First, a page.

• Interview: Hassan Mahamdallie on Skinheads, Class Warriors and Dickens

    Salisbury Arts Centre played host to the Personal to the Universal Symposium last month. Lynne Blackwood interviewed Hassan Mahamdallie, Senior Diversity Strategy Officer, Arts Council England on the value of diversity within the Arts

  • Interview: Jo Verrent gives food for thought on the diverse range of projects she is involved with

    Salisbury Arts Centre played host to the Personal to the Universal Symposium last month. Lynne Blackwood got to speak to Jo Verrent about diversity and doing something deliciously different every day

  • Interview: Tricia Howey talks to Kati Francis, Artistic Director of BeautifulMess

    BeautifulMess have been running performing arts workshops in Brixton for adults with learning difficulties for a while. Tricia Howey of Narus Productions have been supporting the company in getting Foxfood off the ground. Foxfood is a multi-sensory performance which first took place at Brixton’s Lambeth Accord at the end of May and is part of the ongoing Fox Project, which will include summer workshops inspired by the production.

  • Interview: Colin Hambrook talks to Anne Teahan about 'Knitting Time'

    Knitting Time is an illustrated poetry collection and visual arts exhibition by Colin Hambrook, which reflects on themes of loss and 'psychosis'. Anne Teahan talked to him about the work and found out how his mother used to knit universes…

  • Interview: Colin Cameron talks about the Affirmative Model of Disability

    Salisbury Arts Centre played host to the 'From the Personal to the Universal' symposium back in April. Between presentations, Sophie Partridge asked Disability Studies Lecturer Colin Cameron how academic ideas can play a practical role in disabled peoples' lives

  • Opinion: Rosaleen McDonagh pouts politics as she asks where disability representation in the media is heading?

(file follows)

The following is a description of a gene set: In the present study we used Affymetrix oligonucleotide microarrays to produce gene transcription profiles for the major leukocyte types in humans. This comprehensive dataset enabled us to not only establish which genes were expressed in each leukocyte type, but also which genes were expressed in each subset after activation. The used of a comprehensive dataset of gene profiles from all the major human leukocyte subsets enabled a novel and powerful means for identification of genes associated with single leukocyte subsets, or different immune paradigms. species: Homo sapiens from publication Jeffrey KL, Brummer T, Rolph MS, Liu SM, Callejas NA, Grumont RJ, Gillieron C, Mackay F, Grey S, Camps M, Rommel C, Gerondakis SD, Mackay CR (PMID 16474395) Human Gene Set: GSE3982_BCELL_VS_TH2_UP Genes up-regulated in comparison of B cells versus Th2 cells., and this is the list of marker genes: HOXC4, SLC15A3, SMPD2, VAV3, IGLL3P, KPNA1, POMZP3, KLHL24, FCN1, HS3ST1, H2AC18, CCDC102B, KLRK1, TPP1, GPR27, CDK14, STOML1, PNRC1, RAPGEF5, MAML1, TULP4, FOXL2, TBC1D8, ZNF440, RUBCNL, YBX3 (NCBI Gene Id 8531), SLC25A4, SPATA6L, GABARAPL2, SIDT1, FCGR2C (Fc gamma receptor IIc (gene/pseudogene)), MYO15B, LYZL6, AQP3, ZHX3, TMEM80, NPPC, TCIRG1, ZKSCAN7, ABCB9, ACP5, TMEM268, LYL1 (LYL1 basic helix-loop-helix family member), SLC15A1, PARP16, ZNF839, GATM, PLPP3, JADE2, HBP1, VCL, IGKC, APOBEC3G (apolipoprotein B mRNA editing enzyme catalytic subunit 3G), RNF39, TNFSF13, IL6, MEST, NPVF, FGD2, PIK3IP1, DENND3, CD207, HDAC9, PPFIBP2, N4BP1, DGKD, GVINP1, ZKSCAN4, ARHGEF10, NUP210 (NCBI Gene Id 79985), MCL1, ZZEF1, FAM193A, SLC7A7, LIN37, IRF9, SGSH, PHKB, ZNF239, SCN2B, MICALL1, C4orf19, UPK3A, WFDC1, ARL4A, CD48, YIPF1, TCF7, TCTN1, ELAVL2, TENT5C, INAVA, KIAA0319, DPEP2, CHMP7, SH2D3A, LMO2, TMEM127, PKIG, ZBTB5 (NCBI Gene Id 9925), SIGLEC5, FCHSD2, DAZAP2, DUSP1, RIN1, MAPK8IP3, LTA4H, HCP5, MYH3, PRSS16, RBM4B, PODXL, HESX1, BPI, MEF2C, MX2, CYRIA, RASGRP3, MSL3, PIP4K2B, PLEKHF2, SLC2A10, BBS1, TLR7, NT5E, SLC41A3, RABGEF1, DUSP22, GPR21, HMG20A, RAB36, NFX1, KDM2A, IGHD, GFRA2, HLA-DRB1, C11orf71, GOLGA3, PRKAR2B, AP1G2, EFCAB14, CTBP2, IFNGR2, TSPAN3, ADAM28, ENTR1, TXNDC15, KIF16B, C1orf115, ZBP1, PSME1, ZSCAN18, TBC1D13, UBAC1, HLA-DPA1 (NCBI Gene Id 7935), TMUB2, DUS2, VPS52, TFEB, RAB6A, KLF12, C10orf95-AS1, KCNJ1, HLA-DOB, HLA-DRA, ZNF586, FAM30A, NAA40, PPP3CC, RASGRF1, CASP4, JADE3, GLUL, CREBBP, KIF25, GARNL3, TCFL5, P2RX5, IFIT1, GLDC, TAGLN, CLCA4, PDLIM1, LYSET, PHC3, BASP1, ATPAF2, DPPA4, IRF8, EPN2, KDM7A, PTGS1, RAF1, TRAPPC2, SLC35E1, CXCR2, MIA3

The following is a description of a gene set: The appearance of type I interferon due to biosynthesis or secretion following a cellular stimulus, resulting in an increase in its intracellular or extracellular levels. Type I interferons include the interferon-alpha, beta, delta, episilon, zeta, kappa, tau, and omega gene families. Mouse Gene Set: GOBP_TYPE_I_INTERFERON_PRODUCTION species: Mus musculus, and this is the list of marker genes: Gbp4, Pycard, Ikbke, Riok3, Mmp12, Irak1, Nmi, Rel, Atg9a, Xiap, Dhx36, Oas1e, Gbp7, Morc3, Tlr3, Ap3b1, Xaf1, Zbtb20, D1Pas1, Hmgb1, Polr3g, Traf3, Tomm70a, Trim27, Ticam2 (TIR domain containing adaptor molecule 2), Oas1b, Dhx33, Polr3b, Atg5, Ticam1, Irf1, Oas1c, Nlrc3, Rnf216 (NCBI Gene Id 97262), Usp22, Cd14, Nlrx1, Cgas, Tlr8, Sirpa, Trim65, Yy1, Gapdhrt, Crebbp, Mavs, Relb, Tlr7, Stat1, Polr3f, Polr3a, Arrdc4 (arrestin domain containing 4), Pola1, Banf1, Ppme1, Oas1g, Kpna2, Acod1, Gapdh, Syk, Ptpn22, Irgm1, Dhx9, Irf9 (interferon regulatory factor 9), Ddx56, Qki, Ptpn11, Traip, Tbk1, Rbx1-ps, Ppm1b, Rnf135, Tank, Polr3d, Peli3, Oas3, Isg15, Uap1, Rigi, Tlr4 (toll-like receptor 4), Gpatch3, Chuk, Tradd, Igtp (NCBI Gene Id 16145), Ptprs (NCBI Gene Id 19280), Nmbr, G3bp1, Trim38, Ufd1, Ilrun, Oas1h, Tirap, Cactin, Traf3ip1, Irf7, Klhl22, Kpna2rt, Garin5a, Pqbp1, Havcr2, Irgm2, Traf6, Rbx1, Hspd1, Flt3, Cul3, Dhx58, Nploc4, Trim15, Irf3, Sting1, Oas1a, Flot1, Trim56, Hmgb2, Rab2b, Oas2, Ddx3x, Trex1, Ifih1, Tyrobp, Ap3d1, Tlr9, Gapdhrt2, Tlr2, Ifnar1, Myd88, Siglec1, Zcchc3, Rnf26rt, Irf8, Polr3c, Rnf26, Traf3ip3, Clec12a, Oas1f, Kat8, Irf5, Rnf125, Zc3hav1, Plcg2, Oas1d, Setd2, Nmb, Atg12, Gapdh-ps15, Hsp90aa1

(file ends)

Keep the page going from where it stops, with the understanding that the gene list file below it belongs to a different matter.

In an overview of the current state of media representation of disabled women, with emphasis on 'Push Girls' - the latest reality tv disability makeover show on the Sundance Channel, Rosaleen McDonagh asks who has control on how we are seen? 

  • Opinion: John O’Donoghue on mentoring poet, Clare Best

    We hear a lot these days about ‘mentoring’. But what does a mentor actually do? How do you become one? How do people find the right mentor for them? And – the $64,000 question – are mentors worth it? Here John O’Donoghue recalls mentoring Clare Best in producing her poetry collection 'Excisions'.

  • Opinion: The Cabinet of Curiosities: How Disability Was Kept in a Box

    When the Research Centre for Museums and Galleries (RCMG) at the University of Leicester asked actor and performance artist Mat Fraser to create a show exploring the medical profession's approach to disability by responding to the collections of the Hunterian Museum, the Science Museum, and the Royal College of Physicians he came up with The Cabinet of Curiosities: How Disability Was Kept in a Box. By Colin Hambrook.

  • Preview: Graeae Theatre stage a new production of The Threepenny Opera

    The Threepenny Opera is a precursor to many modern musicals and now The New Wolsey Theatre’s Peter Rowe and Graeae’s Jenny Sealey have joined forces to bring what promises to be an anarchic version of the story to theatres in Nottingham, Ipswich, Birmingham and Leeds. In conversation with Garry Robson who plays JJ Peachum, Colin Hambrook found out more about the new production.

  • Discussion: Janice Parker Projects presents Glory

    Glory sees the return of Janice Parker and Richard Layzell encouraging men, women and children of all ages and abilities and from all walks of life, to collaborate to create a large-scale immersive dance event that celebrates the city’s rich Commonwealth community and Glasgow 2014. Glory runs at the Tramway from 5-10 March 2014. Kim Simpson gives an account of taking part.

  • Discussion: Robert Softley Gale on Wendy Hoose